A coming out story, alternatively titled, it does get better.


My cousin and I in Chicago the weekend I was out of the house.

By Grace Schumann, Reporter

In honor of National Coming Out Day, Oct. 11, here is my story.

It was the morning of June 25, 2016. It was a sunny Monday morning, the week after Father’s Day. The sun hadn’t quite come up yet and the heat of the day hadn’t quite set in yet. My morning started out hopeful, with a news alert that Congress was voting to legalize gay marriage. I vividly remember my breakfast, nothing but a cup of orange juice in my favorite floral cup.

It was that cup I asked if I should come out to my father that morning. The ice cubes clinking around must have sounded positive because I quickly told my mom what I was doing, headed outside and sat down across from my dad. The sun chair’s rust-colored cushions were wet with morning dew as I sat down cross-legged, hugging a pillow tightly. My father looked up from his iPad and greeted me jovially. After all, last week was Father’s Day, he was happy.

We talked for a while, about normal things. Then I brought It up.

“So the Supreme Court is deciding on gay marriage soon, how would you feel if I got married to a girl?”

That got his attention. I remember the rest as a sort of bubble of accusations, tears, and raised voices. The bubble pops with a slammed door, my back on one side, my dad screaming on the other. Fast forward three hours, and I am clinging to my mother’s arm as she escorts me to her car, insisting I go to drivers ed. I did end up going- but I didn’t retain much.

My grandmother picked me up and drove me to her house. While I was in class, my mother had dropped off enough clothes for the weekend at my grandparent’s and arranged for me to stay at least the night with my cousin who was staying the week.

That weekend I went into downtown Chicago with my cousin, we were 15. I spent all my money, cried my eyes dry, laughed until my ribs felt like they collapsed, and worried like I never had before. After all, I was going home in 48 hours. On the eve of my homecoming I stayed up all night, watching the lights of downtown Elmhurst and thinking.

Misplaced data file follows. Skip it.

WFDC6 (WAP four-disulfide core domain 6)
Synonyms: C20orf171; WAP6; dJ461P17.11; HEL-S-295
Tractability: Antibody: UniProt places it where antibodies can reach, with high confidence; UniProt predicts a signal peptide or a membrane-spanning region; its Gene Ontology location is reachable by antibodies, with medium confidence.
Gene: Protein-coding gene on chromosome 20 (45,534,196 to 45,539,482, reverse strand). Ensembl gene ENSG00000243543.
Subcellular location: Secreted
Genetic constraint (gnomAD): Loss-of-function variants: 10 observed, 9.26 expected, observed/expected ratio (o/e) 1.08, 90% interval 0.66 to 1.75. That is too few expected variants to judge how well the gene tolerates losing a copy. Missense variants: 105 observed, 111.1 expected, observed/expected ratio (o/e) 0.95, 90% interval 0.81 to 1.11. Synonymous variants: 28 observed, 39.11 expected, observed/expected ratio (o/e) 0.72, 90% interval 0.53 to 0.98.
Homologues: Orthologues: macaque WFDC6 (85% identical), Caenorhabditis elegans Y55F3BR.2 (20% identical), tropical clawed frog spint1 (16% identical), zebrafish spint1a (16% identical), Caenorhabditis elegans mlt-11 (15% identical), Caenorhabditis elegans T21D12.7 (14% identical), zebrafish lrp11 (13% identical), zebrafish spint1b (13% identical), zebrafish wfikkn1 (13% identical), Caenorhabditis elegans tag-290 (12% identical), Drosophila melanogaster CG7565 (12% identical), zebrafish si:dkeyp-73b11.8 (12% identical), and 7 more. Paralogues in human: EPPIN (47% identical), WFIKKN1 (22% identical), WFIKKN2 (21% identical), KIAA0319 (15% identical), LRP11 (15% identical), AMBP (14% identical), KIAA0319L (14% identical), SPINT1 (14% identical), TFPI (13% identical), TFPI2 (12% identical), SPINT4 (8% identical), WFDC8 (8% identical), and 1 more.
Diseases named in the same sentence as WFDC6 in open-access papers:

After what felt like both an eternity and the blink of an eye, I was in the car on my way home. The morning light filtered through the buildings flickering past. I felt like a prisoner twiddling his thumbs on death row.

Then I was at home. Then seven days passed. Silence from my father, not even looking me in the eyes. It was a Sunday when he spoke to me again, one week later. He spoke to me about the AIDS crisis, his values he learned growing up in southern Florida, his love for me- not my ‘choice’ of loving girls. He apologized for his anger, I apologized for isolating him. He wanted the best for me, he did not understand.

After that day began a long process of acceptance, starting with a week of detox. No one in our family used electronics, we talked at dinner, watched movies, argued, it was a little bit of a mess. But the mess was good.

Ten months later March of 2017,  my father attends a therapy session with me. It was hard, two of the most stubborn Schumanns sitting in a room talking about their emotions. Or to be more accurate, one speaking about her emotions and the other grunting. It was progress. Three more months fly by, and the father and the girl are back in the same couch and chair. This time, both speak.

One year, three months, and 22 days later after that fateful Monday. Father and daughter sit on the family couch playing a video game and joking together. The daughter comments that one girl character is very pretty in the game, and the father agrees. It gets better. All scars fade, metaphorically and physically. Nine times out of 10, parents want the best for you.